The FDA issued a press release today concerning an uncommon form of lymphoma (ALCL) that has been reported to occur extremely rarely in women with breast implants.  Epidemiologists have been following these reports since 1989 and the FDA press release today issued a summary of these investigations for both patients with breast implants and their physicians:

  1. There is no evidence of any relationship between breast implants and breast cancer.
  2. Of the estimated 10,000,000 women worldwide with breast implants, there have been only 34 cases of ALCL ever reported. The known risk of a woman with a breast implants developing ALCL is approximately 1:1,000,000 women. (One in a million chance).  By comparison, a woman’s lifetime risk of developing breast cancer is 1:8. These numbers may help you to understand how extremely rare this form of Lymphoma actually is.
  3. This uncommon form of Lymphoma has been associated with both saline and silicone implants, as well as implants with both textured and smooth surfaces. There has not been however any reported cases of ALCL associated with the newest Form Stable Highly Cohesive Gel implants known as the “Gummy Bears”. Several of the reported cases have yet to be fully diagnosed to determine if they are in fact true Lymphomas. The diagnosis requires an expert Hematopathologist to make the correct diagnosis as ALCL of the breast has been so rarely identified.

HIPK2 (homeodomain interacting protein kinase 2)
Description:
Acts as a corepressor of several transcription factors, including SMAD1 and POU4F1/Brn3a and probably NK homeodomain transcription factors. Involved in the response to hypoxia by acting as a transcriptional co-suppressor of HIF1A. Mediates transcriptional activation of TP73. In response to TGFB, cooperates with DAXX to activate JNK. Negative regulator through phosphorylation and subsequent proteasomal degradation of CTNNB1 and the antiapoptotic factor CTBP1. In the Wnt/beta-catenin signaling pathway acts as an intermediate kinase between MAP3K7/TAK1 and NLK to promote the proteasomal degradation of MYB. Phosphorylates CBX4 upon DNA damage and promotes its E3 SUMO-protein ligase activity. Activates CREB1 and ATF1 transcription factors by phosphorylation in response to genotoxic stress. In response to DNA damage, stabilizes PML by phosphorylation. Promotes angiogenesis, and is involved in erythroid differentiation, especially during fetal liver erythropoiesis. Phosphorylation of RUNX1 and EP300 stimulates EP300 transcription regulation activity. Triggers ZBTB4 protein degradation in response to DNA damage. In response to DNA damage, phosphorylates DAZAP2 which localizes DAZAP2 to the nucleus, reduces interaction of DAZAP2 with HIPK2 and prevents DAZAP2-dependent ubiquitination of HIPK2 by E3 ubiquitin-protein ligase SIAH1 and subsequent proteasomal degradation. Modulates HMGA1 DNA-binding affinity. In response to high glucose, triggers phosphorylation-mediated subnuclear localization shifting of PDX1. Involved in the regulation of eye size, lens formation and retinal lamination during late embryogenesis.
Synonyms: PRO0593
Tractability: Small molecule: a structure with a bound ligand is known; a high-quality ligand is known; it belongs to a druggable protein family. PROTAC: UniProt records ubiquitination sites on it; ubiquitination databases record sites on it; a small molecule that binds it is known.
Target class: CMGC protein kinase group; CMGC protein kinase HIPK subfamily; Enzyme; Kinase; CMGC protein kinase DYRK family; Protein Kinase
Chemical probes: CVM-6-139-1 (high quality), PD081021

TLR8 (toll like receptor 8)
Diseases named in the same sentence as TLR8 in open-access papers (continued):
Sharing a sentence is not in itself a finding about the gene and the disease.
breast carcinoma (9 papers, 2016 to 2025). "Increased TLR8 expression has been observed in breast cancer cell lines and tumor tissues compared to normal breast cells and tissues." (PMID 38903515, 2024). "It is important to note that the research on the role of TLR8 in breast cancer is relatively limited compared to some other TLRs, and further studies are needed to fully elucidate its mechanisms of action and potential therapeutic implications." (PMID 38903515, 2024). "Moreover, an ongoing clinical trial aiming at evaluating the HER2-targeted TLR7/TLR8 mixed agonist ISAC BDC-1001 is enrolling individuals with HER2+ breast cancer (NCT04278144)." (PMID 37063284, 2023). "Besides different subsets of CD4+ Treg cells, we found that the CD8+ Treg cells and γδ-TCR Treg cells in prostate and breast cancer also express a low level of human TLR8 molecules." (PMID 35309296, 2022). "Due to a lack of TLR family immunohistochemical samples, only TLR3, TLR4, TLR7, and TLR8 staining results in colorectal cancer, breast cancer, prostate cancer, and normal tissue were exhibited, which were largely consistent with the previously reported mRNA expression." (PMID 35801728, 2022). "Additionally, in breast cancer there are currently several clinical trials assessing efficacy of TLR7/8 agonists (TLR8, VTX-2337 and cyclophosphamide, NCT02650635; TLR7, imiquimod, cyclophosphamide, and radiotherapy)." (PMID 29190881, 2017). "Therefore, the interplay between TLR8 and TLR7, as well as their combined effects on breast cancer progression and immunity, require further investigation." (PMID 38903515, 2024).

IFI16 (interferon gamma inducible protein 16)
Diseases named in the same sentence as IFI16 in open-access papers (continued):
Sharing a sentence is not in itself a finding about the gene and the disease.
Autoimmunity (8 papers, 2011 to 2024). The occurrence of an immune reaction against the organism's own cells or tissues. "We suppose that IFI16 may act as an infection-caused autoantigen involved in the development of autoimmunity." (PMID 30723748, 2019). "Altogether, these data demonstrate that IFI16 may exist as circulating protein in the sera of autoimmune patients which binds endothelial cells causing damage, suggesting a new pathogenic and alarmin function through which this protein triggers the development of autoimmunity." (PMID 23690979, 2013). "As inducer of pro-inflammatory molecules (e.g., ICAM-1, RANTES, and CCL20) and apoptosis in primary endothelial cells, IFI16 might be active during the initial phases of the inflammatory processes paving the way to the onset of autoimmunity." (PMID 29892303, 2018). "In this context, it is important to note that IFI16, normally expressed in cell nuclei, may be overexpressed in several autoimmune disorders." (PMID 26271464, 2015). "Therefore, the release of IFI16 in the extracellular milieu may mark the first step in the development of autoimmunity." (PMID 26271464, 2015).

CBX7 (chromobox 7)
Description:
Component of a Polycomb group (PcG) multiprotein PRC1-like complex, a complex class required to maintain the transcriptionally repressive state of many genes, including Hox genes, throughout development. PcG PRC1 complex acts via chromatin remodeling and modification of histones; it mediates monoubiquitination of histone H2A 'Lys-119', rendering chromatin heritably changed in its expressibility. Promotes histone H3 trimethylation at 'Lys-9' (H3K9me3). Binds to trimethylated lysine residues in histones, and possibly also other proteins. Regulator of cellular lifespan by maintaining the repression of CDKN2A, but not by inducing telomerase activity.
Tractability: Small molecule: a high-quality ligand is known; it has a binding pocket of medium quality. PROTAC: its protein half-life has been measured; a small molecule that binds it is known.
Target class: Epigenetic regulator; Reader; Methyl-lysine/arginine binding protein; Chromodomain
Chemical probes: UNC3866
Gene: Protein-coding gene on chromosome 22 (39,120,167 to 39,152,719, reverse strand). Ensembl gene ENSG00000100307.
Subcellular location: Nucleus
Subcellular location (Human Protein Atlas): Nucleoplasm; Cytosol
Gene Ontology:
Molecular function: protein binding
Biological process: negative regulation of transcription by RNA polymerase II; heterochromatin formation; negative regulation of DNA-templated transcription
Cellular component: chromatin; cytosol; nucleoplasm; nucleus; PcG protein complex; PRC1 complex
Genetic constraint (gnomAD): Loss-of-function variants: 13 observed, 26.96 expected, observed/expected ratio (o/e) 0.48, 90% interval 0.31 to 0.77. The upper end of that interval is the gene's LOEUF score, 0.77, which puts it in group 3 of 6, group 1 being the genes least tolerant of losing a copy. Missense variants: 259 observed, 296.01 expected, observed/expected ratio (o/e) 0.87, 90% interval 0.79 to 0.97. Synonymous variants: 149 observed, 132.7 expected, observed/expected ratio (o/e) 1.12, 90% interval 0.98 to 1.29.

4. Breast implants have been studied more thoroughly and extensively than any other medical device in history. The FDA announcement clearly states, “The totality of evidence continues to support a reasonable assurance that FDA –approved breast implants are safe and effective when used as labeled”. Plastic surgeons, Manufacturers and the plastic surgical societies have contributed data to the FDA and welcome the initiative to begin a worldwide patient registry of this very rare illness.
  5. This information is being posted to you to reduce any apprehension you may have of your risks of developing this rare form of Lymphoma, and because many of your friends and relatives may hear news reports and become concerned for your safety. My patients with breast implants for both reconstruction and augmentation are encouraged to continue their annual follow-up visits, just as I have always recommended.
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